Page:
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Employee May Pursue Claims Under FLSA For No Lactation Breaks

Posted in Discrimination, Employment Agreements, Reductions in Force (RIF)

In Lico v. TD Bank et al., a federal court in the Eastern District of New York upheld an employee’s right to bring claims under the Fair Labor Standards Act (FLSA) against her employer, TD Bank (“the Bank”), for failure to provide adequate facilities and time for lactation breaks. The FLSA requires employers covered by the FLSA to provide employees (1) reasonable unpaid time at work to express breast milk for up to one year following childbirth and (2) a place, other than a restroom, that is not visible and is free from intrusion to do so.

Facts and Analysis

The plaintiff, Aida Lico, a bank teller and customer service representative, claimed that her employer, TD Bank, failed to provide her a time and place to perform lactation following her return from maternity leave. She also alleged that TD Bank terminated her employment for exercising her rights to take lactation breaks. The plaintiff filed a putative class action to represent herself and similarly-situated employees.

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Paid Suspension Not Adverse Employment Action Under Title VII, According to Third Circuit Court of Appeals

Posted in Discrimination

In Jones v. Southeastern Pennsylvania Transportation Authority, the Third Circuit Court of Appeals concluded that a paid suspension is not an adverse employment action in the “substantive discrimination context.” A predicate for a discrimination claim under the various anti-discrimination laws, requires the plaintiff to show she suffered an “adverse employment action,” generally described as an action or incident substantially serious to alter an employee’s compensation, terms, conditions, or privileges of employment. In the absence of an adverse employment action, a discrimination claim fails. Now, a paid suspension, as determined by the Circuit Court, is not significantly sufficient to affect the employment relationship to create liability under Federal and Pennsylvania State anti-discrimination laws.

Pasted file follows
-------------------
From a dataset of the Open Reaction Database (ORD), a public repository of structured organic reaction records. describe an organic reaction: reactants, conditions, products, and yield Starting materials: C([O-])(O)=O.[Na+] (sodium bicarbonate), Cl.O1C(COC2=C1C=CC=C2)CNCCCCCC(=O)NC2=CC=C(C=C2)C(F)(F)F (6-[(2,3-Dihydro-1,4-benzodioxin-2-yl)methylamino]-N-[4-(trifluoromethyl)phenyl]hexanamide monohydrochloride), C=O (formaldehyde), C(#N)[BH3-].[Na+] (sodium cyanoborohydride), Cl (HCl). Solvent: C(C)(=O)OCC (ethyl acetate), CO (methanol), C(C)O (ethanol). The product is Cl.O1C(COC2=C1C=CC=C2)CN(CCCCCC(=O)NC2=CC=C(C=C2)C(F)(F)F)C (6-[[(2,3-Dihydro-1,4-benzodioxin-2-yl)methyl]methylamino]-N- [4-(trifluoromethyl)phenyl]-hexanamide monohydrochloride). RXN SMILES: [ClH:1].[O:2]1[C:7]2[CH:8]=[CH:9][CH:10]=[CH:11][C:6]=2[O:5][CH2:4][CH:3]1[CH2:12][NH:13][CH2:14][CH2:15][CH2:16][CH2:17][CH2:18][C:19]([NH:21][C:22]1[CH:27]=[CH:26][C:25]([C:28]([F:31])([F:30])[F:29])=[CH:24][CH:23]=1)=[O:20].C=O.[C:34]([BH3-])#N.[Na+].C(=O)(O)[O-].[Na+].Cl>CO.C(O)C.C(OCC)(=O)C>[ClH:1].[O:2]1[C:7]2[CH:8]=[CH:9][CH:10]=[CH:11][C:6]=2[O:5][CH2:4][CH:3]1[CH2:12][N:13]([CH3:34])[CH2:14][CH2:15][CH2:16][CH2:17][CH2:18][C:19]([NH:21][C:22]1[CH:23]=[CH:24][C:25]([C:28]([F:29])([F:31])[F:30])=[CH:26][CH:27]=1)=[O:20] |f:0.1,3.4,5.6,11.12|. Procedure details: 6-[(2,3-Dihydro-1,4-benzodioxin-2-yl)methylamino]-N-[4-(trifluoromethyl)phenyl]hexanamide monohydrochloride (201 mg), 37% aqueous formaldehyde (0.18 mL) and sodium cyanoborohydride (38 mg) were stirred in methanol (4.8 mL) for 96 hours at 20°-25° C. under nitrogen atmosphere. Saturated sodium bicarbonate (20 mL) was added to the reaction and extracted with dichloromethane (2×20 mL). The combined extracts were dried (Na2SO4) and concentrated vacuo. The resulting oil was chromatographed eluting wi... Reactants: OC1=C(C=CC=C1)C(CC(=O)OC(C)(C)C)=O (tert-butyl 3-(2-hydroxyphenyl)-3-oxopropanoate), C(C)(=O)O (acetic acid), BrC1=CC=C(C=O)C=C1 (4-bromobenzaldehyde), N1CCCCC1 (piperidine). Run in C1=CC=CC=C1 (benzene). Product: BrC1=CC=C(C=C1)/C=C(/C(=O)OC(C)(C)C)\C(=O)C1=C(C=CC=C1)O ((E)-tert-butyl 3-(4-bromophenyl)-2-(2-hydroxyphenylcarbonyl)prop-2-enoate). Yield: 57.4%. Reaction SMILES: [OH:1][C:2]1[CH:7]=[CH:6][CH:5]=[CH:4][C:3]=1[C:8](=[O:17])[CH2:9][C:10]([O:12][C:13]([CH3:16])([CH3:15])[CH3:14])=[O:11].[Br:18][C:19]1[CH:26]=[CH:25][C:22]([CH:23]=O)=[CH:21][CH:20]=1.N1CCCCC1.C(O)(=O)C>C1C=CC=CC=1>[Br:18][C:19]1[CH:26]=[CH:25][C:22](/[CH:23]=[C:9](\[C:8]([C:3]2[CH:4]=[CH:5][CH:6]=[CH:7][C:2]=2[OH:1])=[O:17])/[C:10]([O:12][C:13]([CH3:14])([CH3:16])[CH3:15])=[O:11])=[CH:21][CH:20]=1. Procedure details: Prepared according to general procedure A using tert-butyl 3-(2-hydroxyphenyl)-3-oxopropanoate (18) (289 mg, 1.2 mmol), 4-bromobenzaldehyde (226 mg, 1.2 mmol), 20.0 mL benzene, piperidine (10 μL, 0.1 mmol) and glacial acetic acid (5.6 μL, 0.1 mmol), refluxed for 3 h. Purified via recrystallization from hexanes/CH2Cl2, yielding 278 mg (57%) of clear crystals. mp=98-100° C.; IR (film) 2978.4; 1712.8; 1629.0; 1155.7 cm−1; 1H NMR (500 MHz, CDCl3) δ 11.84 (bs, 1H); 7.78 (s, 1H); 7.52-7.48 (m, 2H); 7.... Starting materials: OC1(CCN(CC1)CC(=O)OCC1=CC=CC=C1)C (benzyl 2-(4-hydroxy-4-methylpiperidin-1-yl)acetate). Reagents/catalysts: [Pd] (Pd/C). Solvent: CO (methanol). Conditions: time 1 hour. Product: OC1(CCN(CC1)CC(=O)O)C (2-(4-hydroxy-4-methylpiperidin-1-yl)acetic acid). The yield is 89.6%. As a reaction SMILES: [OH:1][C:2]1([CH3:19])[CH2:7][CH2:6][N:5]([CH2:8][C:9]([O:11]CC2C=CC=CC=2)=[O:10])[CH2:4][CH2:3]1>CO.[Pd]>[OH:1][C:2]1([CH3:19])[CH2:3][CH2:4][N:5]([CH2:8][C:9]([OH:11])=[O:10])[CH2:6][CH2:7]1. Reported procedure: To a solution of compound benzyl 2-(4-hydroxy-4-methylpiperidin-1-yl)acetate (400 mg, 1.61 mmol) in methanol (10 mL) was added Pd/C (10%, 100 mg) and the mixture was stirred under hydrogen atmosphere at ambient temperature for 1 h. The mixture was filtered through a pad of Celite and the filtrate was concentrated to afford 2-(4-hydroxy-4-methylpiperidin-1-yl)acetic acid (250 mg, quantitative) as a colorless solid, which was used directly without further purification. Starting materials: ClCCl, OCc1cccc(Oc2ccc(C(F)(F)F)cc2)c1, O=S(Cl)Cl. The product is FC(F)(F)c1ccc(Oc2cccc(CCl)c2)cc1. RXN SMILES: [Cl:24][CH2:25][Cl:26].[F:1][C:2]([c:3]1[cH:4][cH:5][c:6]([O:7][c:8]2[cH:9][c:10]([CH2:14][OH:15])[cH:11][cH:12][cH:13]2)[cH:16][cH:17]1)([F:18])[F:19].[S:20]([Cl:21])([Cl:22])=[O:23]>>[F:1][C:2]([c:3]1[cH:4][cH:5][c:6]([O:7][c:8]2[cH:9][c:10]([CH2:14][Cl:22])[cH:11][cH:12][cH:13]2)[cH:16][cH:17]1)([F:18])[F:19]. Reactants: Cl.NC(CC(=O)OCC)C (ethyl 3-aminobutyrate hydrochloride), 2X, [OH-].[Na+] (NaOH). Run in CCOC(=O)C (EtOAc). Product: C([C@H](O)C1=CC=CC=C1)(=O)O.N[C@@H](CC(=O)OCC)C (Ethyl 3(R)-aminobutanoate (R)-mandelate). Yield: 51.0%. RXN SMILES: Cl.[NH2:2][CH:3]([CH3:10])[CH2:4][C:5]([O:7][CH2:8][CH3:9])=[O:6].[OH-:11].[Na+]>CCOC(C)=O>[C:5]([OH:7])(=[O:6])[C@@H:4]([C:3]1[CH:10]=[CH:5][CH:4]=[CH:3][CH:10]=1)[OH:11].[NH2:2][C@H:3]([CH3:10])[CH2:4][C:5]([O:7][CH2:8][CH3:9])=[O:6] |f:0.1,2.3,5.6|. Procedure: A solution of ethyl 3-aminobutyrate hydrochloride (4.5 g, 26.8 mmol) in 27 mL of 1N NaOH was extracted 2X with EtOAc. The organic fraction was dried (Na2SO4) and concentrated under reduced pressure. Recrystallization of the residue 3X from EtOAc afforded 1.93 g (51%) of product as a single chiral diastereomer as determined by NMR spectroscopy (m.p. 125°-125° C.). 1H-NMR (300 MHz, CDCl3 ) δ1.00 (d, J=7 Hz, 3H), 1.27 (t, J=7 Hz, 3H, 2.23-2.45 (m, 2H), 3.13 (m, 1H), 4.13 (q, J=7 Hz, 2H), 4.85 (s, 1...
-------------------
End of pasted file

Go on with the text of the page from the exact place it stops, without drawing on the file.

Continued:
Facts and Analysis

The plaintiff, Michelle Precia Jones, brought suit in federal district court claiming discrimination under Title VII of the Civil Rights Act of 1964 (Title VII), the Pennsylvania Human Rights Act (PHRA), the 14th Amendment to the U.S. Constitution, common law wrongful termination, and retaliation in violation of the Family Medical Leave Act. Initially, the defendant employer, Southeastern Pennsylvania Transportation Authority suspended plaintiff with pay during an investigation – and subsequently without pay following an investigation – for submitting falsified time records.

The district court held that the initial paid suspension was not an adverse employment action within the context of the employment discrimination laws. The Third Circuit Court of Appeals affirmed. In looking to the rulings of other Circuits, such as the Second Circuit Court of Appeals (covering New York, Connecticut, and Vermont), the Third Circuit concluded that a “paid suspension pending an investigation of an employee’s alleged wrongdoing does not fall under any of the forms of adverse action identified in Title VII’s substantive provision.”

The Circuit Court also affirmed the District Court’s dismissal of plaintiff’s other claims.

Practical Considerations

While an employer considers possible discipline for an employee or decides to conduct an investigation in an anticipation of possible discipline, it may well want to using a paid suspension as an effective tool or remedy. Based on the conclusion reached by the Court in Jones, a paid suspension would not constitute an adverse employment action to substantiate a discrimination claim.

Gibbons Employment & Labor Law Department attorneys regularly advise on workplace matters and handle related litigation.

Mitchell Boyarsky is a Director in the Gibbons Employment & Labor Law Department.

NLRB Calls a Timeout in Northwestern Football Players Case

Posted in Labor

Last week, the National Labor Relations Board (NLRB) issued its long-awaited decision in Northwestern University, a case involving an attempt by scholarship football players to unionize under the National Labor Relations Act. About a year-and-a-half ago, in response to the university’s attempt to dismiss a union election petition filed on behalf of the players, a regional director decided that the students were statutory employees who could unionize. The university challenged the regional director’s decision, which set the stage for the Board’s decision.

In a somewhat anti-climatic fashion, the NLRB declined to decide whether the scholarship football players had the right to unionize, explaining that a ruling at this time would not promote stability in labor relations based upon the facts of the case. Accordingly, the Board left open the possibility that collegiate athletes could unionize and expressly reserved its right to decide that issue in a future case.